Jay Indyke, partner and chair of the corporate restructuring and bankruptcy group at law firm Cooley LLP, has represented the creditors committees in several high-profile bankruptcy cases including Pacific Sunwear, Vestis and City Sports. Indyke said he’s seen several cases where expansion to new geographic regions, for example, was the undoing of a retail firm.

“City Sports, for one, expanded into the suburbs, and those stores didn’t do well,” he said. “If they had kept [their stores] in the city, arguably, they could have stayed in business. But they expanded into places where they didn’t have the cachet, and it didn’t work out for them.”

Even after filing bankruptcy, some firms that attempt to restructure can fail if they don’t get rid of enough stores, Indyke added.

“[When restructuring], you need to have a viable business plan, and you need to show that you’ve pared down enough and that you have an operating structure that’s going to enable you to keep going so you can get the financing you need to survive,” he said.

Sport Chalet executives store opening Sport Chalet executives at the ribbon cutting ceremony on July 12, 2013, for a new store in downtown Los Angeles. FN Archives.

Outdated & Overused Business Concepts

Many brands and retailers end up on the bankruptcy court docket because they haven’t kept up with the times.

“A number of businesses file for [Chapter 11] because their concept is no longer valid or the consumer’s taste has changed and management hasn’t had the foresight to adapt to those changes,” explained Brad Sandler, whose firm, Pachulski Stang Ziehl & Jones LLP, represents the creditors’ committees in the Sports Authority and Aeropostale bankruptcy cases. (The firm also represents American Apparel and Quiksilver in their bankruptcy cases.)

On the other hand, when a particular product style or business concept has a lot of momentum, new players are drawn to the space, which can lead to an overabundance of similar businesses and product stories.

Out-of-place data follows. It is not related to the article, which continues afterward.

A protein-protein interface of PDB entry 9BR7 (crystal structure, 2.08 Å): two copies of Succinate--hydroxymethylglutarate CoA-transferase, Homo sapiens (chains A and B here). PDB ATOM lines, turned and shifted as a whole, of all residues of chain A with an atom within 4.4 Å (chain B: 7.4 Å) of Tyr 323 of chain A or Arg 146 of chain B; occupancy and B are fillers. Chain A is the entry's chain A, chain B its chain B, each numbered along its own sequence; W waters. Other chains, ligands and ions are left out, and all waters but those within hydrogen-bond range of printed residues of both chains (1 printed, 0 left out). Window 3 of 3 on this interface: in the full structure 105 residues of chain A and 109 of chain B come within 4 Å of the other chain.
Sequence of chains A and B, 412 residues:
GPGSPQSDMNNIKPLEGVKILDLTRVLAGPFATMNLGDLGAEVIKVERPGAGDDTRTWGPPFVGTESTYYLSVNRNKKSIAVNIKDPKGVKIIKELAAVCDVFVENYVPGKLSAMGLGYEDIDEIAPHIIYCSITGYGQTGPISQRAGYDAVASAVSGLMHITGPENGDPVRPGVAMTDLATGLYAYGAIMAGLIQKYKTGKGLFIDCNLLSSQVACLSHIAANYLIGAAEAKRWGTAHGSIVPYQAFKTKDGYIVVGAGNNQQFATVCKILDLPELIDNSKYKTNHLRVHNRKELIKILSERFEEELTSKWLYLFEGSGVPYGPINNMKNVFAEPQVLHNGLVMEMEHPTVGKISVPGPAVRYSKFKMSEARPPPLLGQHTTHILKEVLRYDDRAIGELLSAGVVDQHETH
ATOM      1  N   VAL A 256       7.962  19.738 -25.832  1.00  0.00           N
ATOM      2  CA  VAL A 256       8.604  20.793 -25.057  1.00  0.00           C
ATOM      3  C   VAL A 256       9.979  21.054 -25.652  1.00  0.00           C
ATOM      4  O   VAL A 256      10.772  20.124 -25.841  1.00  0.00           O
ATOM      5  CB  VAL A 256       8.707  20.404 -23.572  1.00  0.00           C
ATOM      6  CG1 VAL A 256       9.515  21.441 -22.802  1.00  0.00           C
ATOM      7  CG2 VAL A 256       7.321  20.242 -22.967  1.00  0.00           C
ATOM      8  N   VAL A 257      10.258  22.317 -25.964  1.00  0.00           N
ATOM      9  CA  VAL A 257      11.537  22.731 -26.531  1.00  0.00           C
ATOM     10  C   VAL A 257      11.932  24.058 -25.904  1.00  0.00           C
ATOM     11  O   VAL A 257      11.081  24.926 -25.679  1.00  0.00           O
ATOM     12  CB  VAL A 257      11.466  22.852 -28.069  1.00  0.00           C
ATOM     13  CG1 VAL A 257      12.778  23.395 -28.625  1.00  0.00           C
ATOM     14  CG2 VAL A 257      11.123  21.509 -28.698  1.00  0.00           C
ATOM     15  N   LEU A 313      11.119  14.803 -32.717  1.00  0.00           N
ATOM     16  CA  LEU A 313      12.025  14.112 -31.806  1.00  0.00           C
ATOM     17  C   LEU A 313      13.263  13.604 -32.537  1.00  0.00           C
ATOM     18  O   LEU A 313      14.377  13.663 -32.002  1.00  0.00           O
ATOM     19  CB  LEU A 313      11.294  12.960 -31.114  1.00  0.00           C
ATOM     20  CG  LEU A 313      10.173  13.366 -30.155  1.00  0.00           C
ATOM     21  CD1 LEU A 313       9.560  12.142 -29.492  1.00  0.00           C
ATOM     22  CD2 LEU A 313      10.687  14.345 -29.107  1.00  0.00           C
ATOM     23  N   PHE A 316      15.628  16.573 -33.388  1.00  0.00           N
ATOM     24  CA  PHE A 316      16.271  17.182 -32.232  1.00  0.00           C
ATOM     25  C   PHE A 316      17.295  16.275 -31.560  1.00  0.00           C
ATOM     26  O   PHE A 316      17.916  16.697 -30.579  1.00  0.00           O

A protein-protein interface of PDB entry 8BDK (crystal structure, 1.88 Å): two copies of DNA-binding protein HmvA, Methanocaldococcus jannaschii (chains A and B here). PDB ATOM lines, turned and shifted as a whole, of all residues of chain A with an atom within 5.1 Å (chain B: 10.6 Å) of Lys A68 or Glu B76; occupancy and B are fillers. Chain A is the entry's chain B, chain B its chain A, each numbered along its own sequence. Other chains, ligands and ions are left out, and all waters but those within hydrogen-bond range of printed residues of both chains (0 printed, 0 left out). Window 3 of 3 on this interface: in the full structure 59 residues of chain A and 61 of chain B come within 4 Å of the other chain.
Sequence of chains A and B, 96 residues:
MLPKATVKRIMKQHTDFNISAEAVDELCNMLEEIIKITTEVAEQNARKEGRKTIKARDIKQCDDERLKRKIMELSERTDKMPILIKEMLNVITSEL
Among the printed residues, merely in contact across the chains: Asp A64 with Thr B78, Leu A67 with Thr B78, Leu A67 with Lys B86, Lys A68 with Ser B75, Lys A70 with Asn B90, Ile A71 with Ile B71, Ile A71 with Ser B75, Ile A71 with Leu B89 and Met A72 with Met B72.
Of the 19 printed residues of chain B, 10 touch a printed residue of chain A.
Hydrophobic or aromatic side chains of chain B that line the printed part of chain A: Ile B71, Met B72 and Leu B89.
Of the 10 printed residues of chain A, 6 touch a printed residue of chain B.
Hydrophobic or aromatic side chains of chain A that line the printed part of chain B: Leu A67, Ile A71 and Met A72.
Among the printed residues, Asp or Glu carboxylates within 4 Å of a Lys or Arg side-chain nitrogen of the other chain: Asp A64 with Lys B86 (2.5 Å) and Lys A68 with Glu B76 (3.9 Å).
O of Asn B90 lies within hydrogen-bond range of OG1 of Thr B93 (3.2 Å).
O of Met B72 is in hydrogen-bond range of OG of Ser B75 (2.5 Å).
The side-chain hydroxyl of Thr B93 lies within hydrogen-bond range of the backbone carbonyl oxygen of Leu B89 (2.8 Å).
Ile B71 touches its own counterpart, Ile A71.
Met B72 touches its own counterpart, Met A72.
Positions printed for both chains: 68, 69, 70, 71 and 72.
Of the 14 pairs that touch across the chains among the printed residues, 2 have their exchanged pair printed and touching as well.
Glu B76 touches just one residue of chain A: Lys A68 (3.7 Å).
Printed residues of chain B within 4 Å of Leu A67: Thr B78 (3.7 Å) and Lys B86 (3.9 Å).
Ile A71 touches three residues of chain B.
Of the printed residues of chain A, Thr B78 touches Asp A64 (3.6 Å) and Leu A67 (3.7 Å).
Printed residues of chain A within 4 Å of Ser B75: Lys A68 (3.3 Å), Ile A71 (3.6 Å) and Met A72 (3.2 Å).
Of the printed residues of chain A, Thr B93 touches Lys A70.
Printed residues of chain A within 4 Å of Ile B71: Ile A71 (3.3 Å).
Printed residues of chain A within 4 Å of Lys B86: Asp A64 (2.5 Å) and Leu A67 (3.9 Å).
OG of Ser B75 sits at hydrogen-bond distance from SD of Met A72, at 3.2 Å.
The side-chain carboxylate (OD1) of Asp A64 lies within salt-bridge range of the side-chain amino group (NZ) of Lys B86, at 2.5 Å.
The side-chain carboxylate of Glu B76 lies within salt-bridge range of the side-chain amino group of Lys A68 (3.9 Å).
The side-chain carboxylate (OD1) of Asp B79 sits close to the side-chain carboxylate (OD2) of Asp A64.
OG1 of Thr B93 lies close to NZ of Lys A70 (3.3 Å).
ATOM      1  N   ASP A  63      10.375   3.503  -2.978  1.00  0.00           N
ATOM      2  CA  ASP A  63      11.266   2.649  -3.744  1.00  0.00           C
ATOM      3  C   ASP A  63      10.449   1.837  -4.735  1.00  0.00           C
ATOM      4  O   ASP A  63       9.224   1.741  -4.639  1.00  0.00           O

“Oversaturation has been an issue, and at times there needs to be a shaking out,” Indyke said. “There is a lot of competition in the sporting goods space, and in the case of Sports Authority, they couldn’t keep up.”

Van Sinderen and Rowe shared Indyke’s sentiments regarding competition and the increasingly ubiquitous nature of sporting goods space.

“There were just too many boxes and similar concepts in the sporting good space, and something had to give,” Van Sinderen said. “The strongest players have survived and are now vacuuming up market share, which is creating a healthier environment for that niche.”

City Sports City Sports FN Archives.

Faulty Mergers & Ownership Challenges

The past year and a half has brought a strong wave of mergers-and-acquisitions activity to the footwear and apparel space — and with good reason. Diversification, international growth, increased expertise and eliminating competition are just a few of the potential benefits of consolidation.

However, the dramatic changes that accompany M&A can become a sizable — and even insurmountable — obstacle for companies regardless of what side of the buying and selling they sit on.

“Who owns a business plays a big role,” Indyke explained. “Is it owned by a family that has a long-term, vested interest and wants to keep the business going? Or is the company owned by a private equity firm, which owns a portfolio [of businesses] and has a timeline for what they want to do with each asset?”

In the cases of Sports Authority and Sport Chalet, The NPD Group’s Powell said that new ownership played a pivotal role in each firm’s downfall. (In 2006, private equity firm Leonard Green & Partners acquired Sports Authority, and Vestis Retail Group acquired Sport Chalet in 2014.)

“The biggest issues for Sports Authority and Sport Chalet was the debt that was imposed on the companies after the purchase by private equity [owners],” Powell said.

Other M&A related pitfalls include investing a substantial amount of capital into a purchase that doesn’t pay off and abrupt changes in management that disturb and stifle company operations.